In 2011, a survey showed that 60 percent of white evangelicals believed that, for a president to be an ethical public leader, he must also be a moral person in his private life as well. Consistent ethics, the respondents said, is an important trait for someone in the most powerful position in the country.
But by October 2016, according to the Friendly Atheist, a time by which Republican then-nominee Donald Trump had been exposed for saying that Hollywood stars can “grab” women “by the pussy,” only 20 percent said that Trump was not trustworthy enough for office. The vast majority of the respondents implied that, despite the contradiction between his private life of immorality and his public image as an “honest” leader, Trump could still be an ethical choice for president.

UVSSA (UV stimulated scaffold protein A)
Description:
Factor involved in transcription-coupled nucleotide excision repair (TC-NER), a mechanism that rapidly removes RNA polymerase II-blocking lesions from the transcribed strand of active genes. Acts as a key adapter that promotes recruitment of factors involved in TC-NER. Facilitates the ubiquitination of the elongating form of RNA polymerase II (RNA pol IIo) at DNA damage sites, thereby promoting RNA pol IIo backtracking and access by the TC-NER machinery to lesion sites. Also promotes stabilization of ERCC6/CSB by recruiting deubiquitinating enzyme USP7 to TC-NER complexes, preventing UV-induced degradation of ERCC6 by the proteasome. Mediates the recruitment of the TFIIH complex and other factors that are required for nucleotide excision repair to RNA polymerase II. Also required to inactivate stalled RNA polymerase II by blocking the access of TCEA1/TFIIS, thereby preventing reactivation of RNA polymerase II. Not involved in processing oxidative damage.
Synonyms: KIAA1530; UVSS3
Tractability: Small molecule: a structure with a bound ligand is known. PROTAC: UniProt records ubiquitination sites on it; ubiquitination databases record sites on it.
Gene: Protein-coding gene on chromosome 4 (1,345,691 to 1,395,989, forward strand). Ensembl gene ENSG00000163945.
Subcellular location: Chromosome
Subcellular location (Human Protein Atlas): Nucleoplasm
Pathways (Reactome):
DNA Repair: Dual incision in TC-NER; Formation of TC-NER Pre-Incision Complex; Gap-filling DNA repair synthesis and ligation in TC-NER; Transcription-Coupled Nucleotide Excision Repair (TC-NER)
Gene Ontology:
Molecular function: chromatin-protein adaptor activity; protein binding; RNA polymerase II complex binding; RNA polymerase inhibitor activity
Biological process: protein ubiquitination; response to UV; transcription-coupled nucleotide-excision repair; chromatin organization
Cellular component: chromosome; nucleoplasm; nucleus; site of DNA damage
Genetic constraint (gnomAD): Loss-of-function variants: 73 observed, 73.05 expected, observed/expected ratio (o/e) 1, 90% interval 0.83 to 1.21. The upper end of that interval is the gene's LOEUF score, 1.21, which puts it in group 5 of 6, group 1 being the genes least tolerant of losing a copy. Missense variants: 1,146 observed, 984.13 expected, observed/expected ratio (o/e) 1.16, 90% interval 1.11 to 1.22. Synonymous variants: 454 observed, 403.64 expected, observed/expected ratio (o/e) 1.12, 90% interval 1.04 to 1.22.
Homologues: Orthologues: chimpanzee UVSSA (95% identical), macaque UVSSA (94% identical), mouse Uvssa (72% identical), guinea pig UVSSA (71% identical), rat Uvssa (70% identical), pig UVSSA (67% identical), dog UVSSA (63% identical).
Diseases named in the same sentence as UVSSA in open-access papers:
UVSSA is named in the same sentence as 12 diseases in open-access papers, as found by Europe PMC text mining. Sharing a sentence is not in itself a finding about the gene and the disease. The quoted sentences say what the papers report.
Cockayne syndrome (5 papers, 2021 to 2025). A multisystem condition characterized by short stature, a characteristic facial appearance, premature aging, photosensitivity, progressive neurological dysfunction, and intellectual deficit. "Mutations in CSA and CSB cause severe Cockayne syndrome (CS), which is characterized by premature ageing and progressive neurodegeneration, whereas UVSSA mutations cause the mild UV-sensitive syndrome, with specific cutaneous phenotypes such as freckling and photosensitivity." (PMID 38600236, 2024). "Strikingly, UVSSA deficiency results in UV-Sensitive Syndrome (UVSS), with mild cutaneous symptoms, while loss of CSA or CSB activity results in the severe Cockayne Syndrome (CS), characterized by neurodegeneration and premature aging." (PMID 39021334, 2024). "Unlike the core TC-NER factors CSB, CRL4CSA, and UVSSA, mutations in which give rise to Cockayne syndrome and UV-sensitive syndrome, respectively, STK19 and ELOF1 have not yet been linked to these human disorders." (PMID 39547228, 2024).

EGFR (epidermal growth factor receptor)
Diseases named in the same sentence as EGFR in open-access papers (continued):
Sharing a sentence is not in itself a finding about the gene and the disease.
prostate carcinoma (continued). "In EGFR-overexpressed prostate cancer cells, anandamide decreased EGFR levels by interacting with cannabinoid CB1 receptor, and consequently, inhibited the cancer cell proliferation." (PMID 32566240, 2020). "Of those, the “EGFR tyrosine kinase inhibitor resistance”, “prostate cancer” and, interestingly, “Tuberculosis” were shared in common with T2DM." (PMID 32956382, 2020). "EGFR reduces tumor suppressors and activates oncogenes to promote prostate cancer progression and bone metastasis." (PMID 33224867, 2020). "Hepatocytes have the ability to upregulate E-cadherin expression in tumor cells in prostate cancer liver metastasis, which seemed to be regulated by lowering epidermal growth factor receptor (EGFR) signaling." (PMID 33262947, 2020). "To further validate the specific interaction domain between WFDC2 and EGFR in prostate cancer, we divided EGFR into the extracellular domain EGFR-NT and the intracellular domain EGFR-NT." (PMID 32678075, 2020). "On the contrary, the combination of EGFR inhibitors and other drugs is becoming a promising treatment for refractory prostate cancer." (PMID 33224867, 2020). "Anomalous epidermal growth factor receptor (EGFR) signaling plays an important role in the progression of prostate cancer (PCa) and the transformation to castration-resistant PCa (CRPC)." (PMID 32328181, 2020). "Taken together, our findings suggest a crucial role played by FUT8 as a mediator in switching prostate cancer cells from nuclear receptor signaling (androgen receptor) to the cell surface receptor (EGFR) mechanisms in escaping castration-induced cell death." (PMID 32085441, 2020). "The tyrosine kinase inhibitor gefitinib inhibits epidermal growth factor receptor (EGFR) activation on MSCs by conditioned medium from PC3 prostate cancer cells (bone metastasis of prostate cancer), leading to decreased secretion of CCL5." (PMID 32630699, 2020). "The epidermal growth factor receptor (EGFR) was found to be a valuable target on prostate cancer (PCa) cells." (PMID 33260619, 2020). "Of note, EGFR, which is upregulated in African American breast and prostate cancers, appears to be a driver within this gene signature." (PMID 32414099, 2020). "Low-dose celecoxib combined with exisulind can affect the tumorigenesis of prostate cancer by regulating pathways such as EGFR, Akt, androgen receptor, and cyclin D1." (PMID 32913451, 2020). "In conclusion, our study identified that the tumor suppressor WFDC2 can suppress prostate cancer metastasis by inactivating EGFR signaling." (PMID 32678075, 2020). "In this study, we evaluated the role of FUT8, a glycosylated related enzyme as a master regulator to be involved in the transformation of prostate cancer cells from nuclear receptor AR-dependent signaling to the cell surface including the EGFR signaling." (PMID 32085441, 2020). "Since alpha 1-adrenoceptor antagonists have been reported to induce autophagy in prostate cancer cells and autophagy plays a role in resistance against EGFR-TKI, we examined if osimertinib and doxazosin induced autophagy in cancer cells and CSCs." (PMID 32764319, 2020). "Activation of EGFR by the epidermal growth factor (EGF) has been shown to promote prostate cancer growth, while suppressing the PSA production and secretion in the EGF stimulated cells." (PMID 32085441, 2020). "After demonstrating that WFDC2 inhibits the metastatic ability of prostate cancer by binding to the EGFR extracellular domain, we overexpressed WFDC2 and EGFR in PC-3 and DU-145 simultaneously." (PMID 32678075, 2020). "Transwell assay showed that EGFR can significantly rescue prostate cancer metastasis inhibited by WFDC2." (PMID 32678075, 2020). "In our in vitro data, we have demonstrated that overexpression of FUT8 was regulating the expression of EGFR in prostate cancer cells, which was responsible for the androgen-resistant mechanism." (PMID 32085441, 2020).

To learn more about this tension, researchers David Campbell and Geoffrey Layman asked white evangelicals the same question about the importance of consistency between private and public ethics. However, they prefaced the question by mentioning one of the following: Donald Trump, Bill Clinton, or neither.
And the results they gathered were fascinating. When primed with the mention of Bill Clinton and his presidential scandal, 27 percent of white evangelicals said that private immorality was very important to public ethics. But when the respondents heard Trump’s name, this figure dropped to six percent—a 21 percentage-point gap. Among Catholics, however, this gap was only five percent.
The study also found that white evangelical Democrats were less of hypocrites than their Republican counterparts. Party loyalty, they found, was the main factor causing the phenomenon. “White evangelicals as a group are less concerned about private immorality when Trump is involved than when Clinton is involved because they are overwhelmingly Republican,” read a report on the study from The Washington Post.